(CNN) - NASCAR's Autoclub 400 this Sunday may be the first time President Ronald Reagan has been honored by anyone going fast and turning LEFT.
The famously right-leaning president's 100th birthday will be celebrated on the track and in the stands at the race in Fontana, California. Sponsored by the Ronald Reagan Presidential Foundation in partnership with Richard Childress Racing, the Reagan centennial seal will be unveiled on the hood of the number 98 car that will be driven in the Sprint Cup series this fall.
(CNN) - It appears GOP presidential hopeful Newt Gingrich was for a no-fly zone in Libya before he was against it.
During an interview on March 7 with Fox News, the former House Speaker was asked what he would do about Libya and he directly answered "exercise a no-fly zone this evening." And on March 17, while appearing at an event in New Hampshire, he accused President Obama of talking loudly and carrying no stick because he believed that Obama lacked a plan for Libya.
But recent comments indicate that Gingrich has changed tack.
(CNN) - Members of a major national conservative grassroots organization team up with local tea party leaders in Indiana Friday to discuss strategy on how to defeat longtime Republican Sen. Dick Lugar in next year's GOP primary. The meeting comes as the senator reaches out Saturday to other local tea party activists in Indiana.
Officials from FreedomWorks will meet with leaders from Hoosiers for a Conservative Senate, which was formed last year by tea party and other conservative activists from across Indiana to find a consensus candidate to challenge Lugar in the primary, who already faces at least one opponent from the right.
(CNN) – Sarah Palin's support among likely Republican primary voters is fading according to a newly-released Gallup poll, the second national survey this week to indicate the Alaska Republican is headed in the wrong direction as the 2012 primary race gears up.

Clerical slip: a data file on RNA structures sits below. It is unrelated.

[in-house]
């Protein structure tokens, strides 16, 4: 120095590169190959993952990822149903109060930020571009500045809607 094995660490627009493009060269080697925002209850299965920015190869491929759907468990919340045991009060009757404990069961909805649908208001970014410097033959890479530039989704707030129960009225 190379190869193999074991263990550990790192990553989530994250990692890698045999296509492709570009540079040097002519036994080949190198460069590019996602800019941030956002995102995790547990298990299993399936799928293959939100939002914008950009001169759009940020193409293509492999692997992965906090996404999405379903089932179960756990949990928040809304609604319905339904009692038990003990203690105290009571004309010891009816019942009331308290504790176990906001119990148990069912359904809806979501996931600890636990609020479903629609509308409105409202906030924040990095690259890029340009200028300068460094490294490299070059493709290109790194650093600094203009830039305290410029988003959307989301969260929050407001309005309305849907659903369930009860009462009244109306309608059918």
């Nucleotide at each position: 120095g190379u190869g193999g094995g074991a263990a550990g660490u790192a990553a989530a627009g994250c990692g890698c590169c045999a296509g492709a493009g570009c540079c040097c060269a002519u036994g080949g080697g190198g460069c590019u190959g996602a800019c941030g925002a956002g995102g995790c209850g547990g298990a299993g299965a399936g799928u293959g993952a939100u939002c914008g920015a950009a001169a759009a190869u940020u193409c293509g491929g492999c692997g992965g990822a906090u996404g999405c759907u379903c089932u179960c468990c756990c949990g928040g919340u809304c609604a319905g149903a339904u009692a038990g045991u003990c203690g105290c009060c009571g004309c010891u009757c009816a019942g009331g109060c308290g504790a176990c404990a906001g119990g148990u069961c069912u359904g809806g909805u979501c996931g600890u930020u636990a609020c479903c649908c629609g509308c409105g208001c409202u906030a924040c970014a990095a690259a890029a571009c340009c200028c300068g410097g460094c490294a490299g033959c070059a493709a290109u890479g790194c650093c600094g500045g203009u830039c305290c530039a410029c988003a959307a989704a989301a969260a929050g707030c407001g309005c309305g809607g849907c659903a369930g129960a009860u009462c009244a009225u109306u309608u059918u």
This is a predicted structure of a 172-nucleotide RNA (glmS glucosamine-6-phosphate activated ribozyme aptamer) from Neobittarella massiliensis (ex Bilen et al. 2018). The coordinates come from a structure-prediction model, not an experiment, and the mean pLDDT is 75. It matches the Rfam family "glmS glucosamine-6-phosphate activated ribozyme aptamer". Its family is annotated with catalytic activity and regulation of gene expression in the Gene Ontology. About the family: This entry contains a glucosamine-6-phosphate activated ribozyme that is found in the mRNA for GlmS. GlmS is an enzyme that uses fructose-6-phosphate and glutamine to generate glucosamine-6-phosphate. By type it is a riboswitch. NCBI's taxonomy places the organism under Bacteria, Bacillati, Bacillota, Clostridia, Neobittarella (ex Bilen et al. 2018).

According to the Gallup survey, which was released Friday, Palin draws 12 percent of support from Republicans and Republican-leaning independents - a 4 percent decline from a similar Gallup survey conducted one month ago. Those results are similar to a CNN/Opinion Research Corp. poll released earlier this week showing Palin had fallen 7 points between January and March, from 19 percent to 12 percent.
Washington (CNN) – Most Americans who live within 50 miles of a nuclear power plant aren't prepared for a nuclear emergency and don't think the police, hospitals and other emergency services in their community are prepared either, according to a new national poll.
But a CNN/Opinion Research Corporation survey released Friday indicates that only four in ten believe it is likely that an accident or natural disaster at the nuclear plant near them will put their family in immediate danger, and only one in seven think that is very likely to happen.
Graphic: Are you prepared?
TOPICS: Whether Americans who live 50 miles or less from a nuclear power plant are prepared for an emergency
The CNN Washington Bureau’s morning speed read of the top stories making news from around the country and the world. Click on the headlines for more.
For the latest political news: www.CNNPolitics.com
CNN: White House defends Libya response
The Obama administration strongly defended its handling of the Libyan crisis Thursday, drawing a clear line between military and political objectives while dismissing criticism that it has failed to adequately consult with members of Congress. "We are not engaged in militarily-driven regime change," White House Press Secretary Jay Carney told reporters. Instead, the administration is engaged in "time-limited, scope-limited" action with other countries to protect civilians from forces loyal to strongman Moammar Gadhafi. American forces will be transitioning to a "support and assist" role in the international coalition within a matter of days, he promised. U.S. ground troops will not be sent into Libya, he stressed.
Politico: Clinton, Gates to brief Congress
As the White House works to assuage congressional anger over U.S. entry into armed conflict in Libya, four top national security officials will give a classified briefing to lawmakers on the war next Wednesday afternoon. Secretary of State Hillary Clinton, Secretary of Defense Robert Gates, Director of National Intelligence James Clapper and Admiral Mike Mullen, the chairman of the Joint Chiefs of Staff, are all expected to speak on the topic of “U.S. Policies and Military Operations in Libya,” according to an invitation circulated to House members.